TOCOM Energy

JPX Energy Market Updates(Dec.5, 2022)

Wu Hai

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December 7, 2022 4 min read

Welcome back to JPX energy market updates.
Crude oil futures last week were trading higher as markets found support from increased optimism on demand from China and possible Russian supply constraints. However, benchmark Dubai, Brent and WTI market structure has come under strong downward pressure in recent weeks, indicating demand remain weak for now.
On the supply side, after a week of diplomatic wrangling on the price level in Brussels with Poland holding out for a lower price, the European Union agreed to impose a price cap on Russian seaborne oil exports at $60/b late on Friday, paving the way for the G7-led to launch Dec. 5. It’s estimated that Russia will need to redirect another 1 mb/d of crude oil exports elsewhere, as the EU import ban kicks in.

The G7's price cap will apply to Russian crude based on free-on-board prices, which do not include the cost of insurance and shipping.
The cap price level is a key factor in how Russia responds and a marker for the potential profits from circumventing the rules.
Russia has made it clear it has no intention of selling its oil under the price caps, meaning it will need to develop alternative supply chains to bypass the measures or shut in its displaced oil.
As a matter of fact , Russia is already working on circumventing the ban on insurance by providing its own insurance to potential clients through its state-controlled Russian National Reinsurance Company. In the long term, both Russia and China might have an incentive to develop more their own maritime insurance system in order to limit the impact of Western sanctions.
The provision of alternative insurance is not the only way to circumvent a price cap. So-called shadow trade, including high-sea transshipments using “dark” tankers with unclear ownership and records, is also likely to expand and could obstruct Russian trade analysis. According to the IEA, some 100,000 b/d of September loadings and 450,000 b/d of October loadings were missing destination information.
As the embargo goes into effect, insurance and freight rates are likely to rise further to compensate for the risks associated with sanctions, which would be reflected by the Russian crude oil discounts. If the tanker capacity is sufficient, Russian crude can find other buyers, in other words the discounted price will not fall below the cost of Russian crude production, the market impact will not be significant.

In practice, the price cap is imposed as a fixed price rather than a differential which will complicate compliance for traders. Traders will not know that price in advance when shipping and insurance are arranged if a deal uses a variable benchmark, as is standard practice.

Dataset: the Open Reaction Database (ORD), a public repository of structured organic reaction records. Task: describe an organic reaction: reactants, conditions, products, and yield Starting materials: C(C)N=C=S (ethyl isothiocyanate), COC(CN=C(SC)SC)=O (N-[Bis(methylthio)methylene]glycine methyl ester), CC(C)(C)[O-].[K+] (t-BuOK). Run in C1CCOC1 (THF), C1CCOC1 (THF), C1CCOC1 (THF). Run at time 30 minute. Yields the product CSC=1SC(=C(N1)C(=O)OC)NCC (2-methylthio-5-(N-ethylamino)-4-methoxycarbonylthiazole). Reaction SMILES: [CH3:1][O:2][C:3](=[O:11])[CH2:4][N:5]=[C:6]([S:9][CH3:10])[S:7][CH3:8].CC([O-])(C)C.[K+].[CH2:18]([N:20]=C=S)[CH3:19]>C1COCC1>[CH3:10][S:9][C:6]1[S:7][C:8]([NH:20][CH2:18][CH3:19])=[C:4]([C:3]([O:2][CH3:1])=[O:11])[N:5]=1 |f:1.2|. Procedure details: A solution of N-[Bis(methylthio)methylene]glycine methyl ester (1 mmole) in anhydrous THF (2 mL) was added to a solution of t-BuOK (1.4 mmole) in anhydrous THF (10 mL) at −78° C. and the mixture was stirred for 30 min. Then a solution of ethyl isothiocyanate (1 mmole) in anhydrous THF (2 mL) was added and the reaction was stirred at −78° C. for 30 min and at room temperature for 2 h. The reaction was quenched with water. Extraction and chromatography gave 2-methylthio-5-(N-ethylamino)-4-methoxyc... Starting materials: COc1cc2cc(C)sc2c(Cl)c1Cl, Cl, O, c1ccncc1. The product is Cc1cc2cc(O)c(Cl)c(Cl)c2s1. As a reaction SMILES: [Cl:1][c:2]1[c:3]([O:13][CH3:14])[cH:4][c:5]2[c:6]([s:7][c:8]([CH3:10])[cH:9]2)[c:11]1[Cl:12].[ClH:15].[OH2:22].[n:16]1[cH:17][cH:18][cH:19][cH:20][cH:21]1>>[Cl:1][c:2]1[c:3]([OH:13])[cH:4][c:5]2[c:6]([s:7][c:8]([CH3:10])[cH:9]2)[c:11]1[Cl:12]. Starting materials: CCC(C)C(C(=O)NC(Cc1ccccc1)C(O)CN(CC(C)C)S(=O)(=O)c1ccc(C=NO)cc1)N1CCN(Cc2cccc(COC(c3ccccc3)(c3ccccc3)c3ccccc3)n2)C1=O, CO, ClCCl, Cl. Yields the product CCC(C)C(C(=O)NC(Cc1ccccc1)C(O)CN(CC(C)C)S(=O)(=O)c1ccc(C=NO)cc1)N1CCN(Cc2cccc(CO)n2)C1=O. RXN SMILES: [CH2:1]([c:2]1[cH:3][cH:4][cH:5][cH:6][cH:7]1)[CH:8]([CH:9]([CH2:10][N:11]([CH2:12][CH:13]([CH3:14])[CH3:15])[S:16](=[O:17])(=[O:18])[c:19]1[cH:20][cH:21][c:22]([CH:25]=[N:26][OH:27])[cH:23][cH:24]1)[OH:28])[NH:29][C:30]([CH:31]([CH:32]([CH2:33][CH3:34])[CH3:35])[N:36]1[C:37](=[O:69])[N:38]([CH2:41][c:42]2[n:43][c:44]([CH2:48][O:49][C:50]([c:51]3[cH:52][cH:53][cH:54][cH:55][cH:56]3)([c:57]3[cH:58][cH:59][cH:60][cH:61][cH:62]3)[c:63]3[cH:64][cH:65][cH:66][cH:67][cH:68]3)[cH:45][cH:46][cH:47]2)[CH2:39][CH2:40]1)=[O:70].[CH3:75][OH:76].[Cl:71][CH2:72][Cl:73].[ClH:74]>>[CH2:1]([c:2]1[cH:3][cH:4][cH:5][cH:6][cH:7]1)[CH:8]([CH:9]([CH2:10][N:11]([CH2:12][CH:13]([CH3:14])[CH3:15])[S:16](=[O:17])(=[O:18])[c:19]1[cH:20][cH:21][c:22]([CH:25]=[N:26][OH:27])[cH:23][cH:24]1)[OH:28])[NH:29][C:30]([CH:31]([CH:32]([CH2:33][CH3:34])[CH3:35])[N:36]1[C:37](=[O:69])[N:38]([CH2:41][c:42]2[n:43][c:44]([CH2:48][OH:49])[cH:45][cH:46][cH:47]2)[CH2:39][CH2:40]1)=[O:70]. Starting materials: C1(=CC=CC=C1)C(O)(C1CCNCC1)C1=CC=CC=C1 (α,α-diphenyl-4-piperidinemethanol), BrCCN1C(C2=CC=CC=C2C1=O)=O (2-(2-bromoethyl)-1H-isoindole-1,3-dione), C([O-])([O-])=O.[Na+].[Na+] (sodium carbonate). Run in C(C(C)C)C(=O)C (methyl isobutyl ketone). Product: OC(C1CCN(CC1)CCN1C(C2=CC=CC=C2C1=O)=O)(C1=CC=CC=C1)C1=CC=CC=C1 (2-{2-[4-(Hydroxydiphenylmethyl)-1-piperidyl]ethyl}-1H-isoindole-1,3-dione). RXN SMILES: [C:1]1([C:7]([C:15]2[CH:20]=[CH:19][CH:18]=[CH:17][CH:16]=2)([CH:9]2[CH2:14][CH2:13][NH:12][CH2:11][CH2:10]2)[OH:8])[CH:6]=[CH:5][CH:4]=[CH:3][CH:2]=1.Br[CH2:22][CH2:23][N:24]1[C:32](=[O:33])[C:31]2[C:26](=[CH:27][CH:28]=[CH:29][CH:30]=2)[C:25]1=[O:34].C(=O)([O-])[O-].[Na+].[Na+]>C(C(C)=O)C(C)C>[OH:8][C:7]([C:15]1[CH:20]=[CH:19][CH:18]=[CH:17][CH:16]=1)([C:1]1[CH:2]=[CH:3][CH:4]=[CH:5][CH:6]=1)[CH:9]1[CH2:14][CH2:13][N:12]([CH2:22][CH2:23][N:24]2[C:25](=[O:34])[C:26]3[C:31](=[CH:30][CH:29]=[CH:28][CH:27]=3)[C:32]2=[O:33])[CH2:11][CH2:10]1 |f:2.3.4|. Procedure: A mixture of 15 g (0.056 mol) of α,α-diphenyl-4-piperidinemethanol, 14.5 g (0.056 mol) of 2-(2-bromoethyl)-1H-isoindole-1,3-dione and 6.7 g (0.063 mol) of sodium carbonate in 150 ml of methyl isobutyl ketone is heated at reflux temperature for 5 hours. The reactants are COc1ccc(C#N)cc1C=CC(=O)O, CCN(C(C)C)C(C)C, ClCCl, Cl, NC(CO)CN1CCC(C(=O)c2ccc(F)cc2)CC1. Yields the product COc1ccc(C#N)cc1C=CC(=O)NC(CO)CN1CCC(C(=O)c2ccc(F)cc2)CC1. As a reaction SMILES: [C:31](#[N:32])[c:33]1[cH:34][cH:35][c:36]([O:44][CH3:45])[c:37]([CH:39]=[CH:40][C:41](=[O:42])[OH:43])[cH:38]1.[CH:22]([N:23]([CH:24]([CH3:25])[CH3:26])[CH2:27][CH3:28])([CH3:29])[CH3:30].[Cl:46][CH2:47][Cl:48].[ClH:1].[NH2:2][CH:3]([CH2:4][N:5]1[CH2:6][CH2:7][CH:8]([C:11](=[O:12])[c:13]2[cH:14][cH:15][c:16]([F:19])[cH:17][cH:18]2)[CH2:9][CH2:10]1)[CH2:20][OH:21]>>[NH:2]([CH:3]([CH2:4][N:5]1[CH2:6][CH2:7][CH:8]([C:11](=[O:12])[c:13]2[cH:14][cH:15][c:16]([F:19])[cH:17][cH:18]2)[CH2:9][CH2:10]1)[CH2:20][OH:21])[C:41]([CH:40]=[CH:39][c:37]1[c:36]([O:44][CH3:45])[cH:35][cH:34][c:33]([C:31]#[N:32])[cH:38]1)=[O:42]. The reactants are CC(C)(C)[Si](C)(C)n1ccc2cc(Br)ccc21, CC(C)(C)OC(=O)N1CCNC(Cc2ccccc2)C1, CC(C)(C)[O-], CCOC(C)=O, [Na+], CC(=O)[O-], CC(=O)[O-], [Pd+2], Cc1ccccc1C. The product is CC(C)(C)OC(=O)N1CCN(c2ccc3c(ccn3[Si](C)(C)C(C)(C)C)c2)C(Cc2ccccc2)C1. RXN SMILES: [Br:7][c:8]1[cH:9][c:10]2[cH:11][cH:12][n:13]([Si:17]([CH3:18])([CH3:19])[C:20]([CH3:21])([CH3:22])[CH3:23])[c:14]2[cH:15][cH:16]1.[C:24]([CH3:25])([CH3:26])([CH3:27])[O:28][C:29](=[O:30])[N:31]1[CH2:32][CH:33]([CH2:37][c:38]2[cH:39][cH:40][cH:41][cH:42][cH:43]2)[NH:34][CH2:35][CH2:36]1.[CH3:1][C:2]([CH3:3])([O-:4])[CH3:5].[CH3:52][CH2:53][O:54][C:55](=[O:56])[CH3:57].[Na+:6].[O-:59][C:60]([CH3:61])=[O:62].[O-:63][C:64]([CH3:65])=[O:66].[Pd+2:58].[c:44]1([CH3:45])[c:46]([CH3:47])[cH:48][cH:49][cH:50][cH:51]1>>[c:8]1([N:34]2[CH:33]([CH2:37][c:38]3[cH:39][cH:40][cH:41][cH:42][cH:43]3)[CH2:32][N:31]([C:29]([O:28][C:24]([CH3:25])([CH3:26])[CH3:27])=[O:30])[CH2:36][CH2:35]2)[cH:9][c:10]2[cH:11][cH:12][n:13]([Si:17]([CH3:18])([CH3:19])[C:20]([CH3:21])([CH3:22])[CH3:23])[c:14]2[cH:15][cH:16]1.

The OPEC+ producer alliance said Sunday it will not make any changes to output policy for now, the decision means the 2 million b/d cut in quotas from October levels will remain in place until the fallout from EU sanctions on Russian crude imports and the G7's price cap becomes clearer. The outcome was largely expected heading into the meeting, following two weeks of intense speculation amid various media briefings from delegates ranging from a further output cut to even an increase in quotas.

The primary concern for the group remains recessionary fears and weak demand growth, which in turn is weighing heavily on prices after Dubai tumbled around $10/b in November and market structure collapsed.
In turn, the crunch in market structure will lead to a sharp contraction in OSP differentials against the underlying benchmark, with Saudi Aramco lowers prices for January-loading crude on Monday.
The next OPEC+ meeting is scheduled for June 4, though a ministerial monitoring committee, co-chaired by Saudi Arabia and Russia, will meet Feb. 1 to review market conditions and potentially recommend an emergency OPEC+ meeting.

On the demand side, the latest move by China prompted commodity markets to seek answers as to whether this could trigger an earlier-than-expected reopening of the entire economy and prompt a demand revival in the world's second-largest economy and Asia's biggest oil consumer.
Guangzhou the capital city of Guangdong province, China's top GDP contributor announced plans on Nov. 30 to remove most movement controls and resume public transport. Moreover, Chinese authorities eased covid testing requirements across major cities over the past weekend as China appears to be engineering a gradual shift away from its strict covid zero policy. These policies were announced despite new COVID-19 cases still relatively high according to the National Health Commission.
However, it’s expected that people movement would still slow for a while before a rebound as the infected people are on sick leave, while a certain proportion of the remainder stay home voluntarily to avoid infection. The rising cases would dampen demand even if the government loosens controls, a downturn remains in the cards for Q1 2023.